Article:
For oil-run US, pipelines are the short-term answer

by Rolf E. Westgard - University guest faculty

The Obama administration has now effectively delayed a decision on the Keystone XL pipeline, which is designed to bring up to 700,000 barrels from AlbertaâÄôs oil sands into the U.S. This continues an administration trend of postponing controversial energy decisions beyond the 2012 election, as reported by John Broder of the New York Times.

Previously, President Barack Obama delayed a review of the nationâÄôs smog standard until 2013, pushed back offshore oil lease sales in the Arctic until at least 2015 and blocked new regulations for coal ash from power plants.

A more decisive and courageous decision would have been fair to everyone involved in the $7 billion Keystone XL project. It also would have been fair to the Canadian government, which is considering an alternative, the Northern Gateway pipeline to the Pacific Ocean terminal at Kitimat, British Columbia, with shipments to China and other Asian customers. In addition, Minnesota already gets oil sands oil by means of the Alberta Clipper pipeline from Hardesty, Alberta.

Obama could have announced a decision to reject Keystone XL based on his campaign promises to reduce our dependence on fossil fuels and to focus on the threat of global warming. He also could have announced approval of the project, noting our continued dependence on imported oil for decades.

Keystone XL would assure oil from a dependable friendly source, versus imports from Venezuela and the Middle East. If we donâÄôt take the oil, it will simply go to customers in Asia with no net benefit to the environment.

Obama could also point to thousands of new jobs, which could be an offset for environmentally conscious supporters.

The fact is that this country runs on oil, whose compounds provide everything from transportation to the asphalt that paves our roads. Oil compounds provide building materials, fertilizers, pesticides, medicines, plastics and more.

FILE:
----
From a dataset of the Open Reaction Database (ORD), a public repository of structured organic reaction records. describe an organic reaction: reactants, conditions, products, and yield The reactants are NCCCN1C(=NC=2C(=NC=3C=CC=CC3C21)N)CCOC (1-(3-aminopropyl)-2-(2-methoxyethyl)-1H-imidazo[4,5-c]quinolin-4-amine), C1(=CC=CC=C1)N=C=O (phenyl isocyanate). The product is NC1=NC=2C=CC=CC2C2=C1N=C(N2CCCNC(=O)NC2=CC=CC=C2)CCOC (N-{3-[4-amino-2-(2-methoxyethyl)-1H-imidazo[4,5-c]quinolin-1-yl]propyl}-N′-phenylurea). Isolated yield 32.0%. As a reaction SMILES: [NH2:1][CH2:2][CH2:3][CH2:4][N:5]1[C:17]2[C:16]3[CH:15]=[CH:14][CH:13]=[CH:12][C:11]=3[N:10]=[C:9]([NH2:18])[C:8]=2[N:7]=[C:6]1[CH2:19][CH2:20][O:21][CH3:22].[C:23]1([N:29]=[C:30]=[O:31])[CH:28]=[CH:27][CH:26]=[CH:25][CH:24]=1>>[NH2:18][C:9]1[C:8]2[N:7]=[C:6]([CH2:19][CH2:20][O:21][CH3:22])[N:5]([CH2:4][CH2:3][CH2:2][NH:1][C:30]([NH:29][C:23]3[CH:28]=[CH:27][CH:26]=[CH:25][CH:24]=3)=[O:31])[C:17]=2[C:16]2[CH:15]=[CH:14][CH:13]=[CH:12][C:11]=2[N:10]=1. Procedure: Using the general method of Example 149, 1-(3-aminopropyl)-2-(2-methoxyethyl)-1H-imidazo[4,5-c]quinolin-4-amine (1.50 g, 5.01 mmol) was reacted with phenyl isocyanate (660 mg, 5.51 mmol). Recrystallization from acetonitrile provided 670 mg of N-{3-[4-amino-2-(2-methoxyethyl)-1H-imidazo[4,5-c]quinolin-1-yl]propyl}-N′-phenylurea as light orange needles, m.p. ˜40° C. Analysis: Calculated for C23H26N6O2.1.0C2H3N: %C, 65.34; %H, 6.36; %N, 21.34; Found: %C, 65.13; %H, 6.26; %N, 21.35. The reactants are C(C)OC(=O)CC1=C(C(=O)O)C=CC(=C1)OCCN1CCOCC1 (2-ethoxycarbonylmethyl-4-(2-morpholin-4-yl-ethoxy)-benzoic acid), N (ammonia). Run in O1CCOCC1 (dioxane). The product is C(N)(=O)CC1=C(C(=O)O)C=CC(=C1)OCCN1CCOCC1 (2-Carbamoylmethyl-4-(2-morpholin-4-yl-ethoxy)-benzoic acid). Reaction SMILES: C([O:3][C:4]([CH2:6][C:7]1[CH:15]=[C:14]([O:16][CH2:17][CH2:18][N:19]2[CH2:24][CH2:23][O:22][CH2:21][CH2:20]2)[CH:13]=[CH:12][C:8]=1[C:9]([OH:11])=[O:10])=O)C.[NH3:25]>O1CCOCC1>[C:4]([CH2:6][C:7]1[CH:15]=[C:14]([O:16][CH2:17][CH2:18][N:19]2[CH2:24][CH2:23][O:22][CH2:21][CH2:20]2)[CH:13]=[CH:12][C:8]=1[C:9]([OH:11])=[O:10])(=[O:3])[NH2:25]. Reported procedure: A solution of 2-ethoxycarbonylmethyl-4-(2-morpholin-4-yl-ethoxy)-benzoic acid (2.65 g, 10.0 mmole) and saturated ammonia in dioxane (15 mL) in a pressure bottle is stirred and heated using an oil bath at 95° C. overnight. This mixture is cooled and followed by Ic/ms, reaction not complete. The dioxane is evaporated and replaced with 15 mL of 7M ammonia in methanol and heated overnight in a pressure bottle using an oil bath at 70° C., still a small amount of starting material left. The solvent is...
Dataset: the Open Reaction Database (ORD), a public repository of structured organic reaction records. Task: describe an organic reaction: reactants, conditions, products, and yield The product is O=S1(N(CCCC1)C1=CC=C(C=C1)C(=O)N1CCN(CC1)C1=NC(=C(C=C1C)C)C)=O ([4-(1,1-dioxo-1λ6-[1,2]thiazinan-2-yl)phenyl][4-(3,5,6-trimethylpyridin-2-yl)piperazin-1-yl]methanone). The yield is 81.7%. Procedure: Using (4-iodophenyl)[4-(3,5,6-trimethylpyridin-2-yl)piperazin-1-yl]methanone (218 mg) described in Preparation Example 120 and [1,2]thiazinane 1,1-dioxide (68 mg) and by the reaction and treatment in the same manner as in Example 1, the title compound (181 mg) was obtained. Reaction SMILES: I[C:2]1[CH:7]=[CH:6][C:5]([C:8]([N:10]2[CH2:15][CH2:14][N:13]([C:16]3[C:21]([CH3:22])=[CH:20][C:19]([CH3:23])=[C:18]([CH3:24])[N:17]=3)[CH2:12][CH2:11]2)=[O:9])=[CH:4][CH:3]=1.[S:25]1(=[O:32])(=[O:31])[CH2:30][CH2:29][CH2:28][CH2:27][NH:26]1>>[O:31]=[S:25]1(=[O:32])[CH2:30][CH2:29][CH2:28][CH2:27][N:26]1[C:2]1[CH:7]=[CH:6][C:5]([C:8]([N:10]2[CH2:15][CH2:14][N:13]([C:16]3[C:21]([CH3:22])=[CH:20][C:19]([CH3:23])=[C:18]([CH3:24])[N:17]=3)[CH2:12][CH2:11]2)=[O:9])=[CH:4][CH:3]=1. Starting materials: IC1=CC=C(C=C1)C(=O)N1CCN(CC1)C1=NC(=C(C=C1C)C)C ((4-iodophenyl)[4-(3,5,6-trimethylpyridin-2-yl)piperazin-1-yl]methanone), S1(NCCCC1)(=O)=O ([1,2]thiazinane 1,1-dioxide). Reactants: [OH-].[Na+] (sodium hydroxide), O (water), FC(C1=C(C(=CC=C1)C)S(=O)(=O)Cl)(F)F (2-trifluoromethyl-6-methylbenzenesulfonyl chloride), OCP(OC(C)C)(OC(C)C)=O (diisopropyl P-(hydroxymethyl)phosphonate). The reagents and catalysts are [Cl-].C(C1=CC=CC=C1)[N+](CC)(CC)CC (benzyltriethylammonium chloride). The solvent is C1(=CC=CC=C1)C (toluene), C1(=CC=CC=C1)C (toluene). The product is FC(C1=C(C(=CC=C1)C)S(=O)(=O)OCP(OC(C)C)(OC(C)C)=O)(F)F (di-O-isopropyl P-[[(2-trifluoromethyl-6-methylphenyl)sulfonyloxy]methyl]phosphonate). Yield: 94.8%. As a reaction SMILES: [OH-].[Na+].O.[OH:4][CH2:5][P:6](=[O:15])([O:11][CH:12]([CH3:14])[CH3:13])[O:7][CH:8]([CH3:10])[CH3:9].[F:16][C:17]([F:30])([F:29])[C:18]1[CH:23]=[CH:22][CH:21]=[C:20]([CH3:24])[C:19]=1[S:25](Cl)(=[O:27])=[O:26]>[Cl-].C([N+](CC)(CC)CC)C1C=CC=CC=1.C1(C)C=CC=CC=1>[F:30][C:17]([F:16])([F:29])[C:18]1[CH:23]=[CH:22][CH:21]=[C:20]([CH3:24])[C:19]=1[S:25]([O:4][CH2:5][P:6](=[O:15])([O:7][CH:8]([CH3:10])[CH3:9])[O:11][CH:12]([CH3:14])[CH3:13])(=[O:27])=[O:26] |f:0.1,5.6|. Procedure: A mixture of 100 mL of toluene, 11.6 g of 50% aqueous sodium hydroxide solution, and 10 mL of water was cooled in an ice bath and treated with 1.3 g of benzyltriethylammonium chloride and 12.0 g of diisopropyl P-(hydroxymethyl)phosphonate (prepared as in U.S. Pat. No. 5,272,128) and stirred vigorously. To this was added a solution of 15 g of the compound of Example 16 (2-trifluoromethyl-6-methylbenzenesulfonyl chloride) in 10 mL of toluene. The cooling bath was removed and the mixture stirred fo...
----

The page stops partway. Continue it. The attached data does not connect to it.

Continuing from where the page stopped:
Our older domestic oil reservoirs are declining, and there are three major regional sources to fill the gap. ThereâÄôs the oil in the deepwater Gulf of Mexico, the Alberta oil sands and the oil shale in regions like the Williston Basin, which require hydraulic fracking.

Of the three, the biggest and safest source will be from Alberta. It can be pipelined here, or we can use the longest lines of diesel-burning tanker trucks in world history.

Opponents of the pipeline point to threats to the Ogallala aquifer. However, the biggest threat there is from the millions of tons of fertilizers, pesticides and irrigation water that are continuously dumped on the soils, which in turn drain directly above the aquifer.

A study by Professor Sangwon Suh of the University of Minnesota reported that in Kansas and Nebraska, 500 gallons of water are required to grow and process the corn for each gallon of ethanol produced. Much of that water is drawn from the Ogallala Aquifer. There are 450,000 miles of oil and gas pipelines in the U.S. They operate with minimal safety problems. Many of those lines are directly above the Ogallala Aquifer, which is unaffected.

The new Keystone XL pipeline will continuously monitor thousands of sensors that register pressure and leak issues. Valves are spaced along the pipeline and are closed from remote centers to limit loss from leaks.

Until serious carbon-tax and fuel-conservation measures reduce fossil-fuel consumption, pipelines are the best way to transport oil and gas, our major energy fuel sources.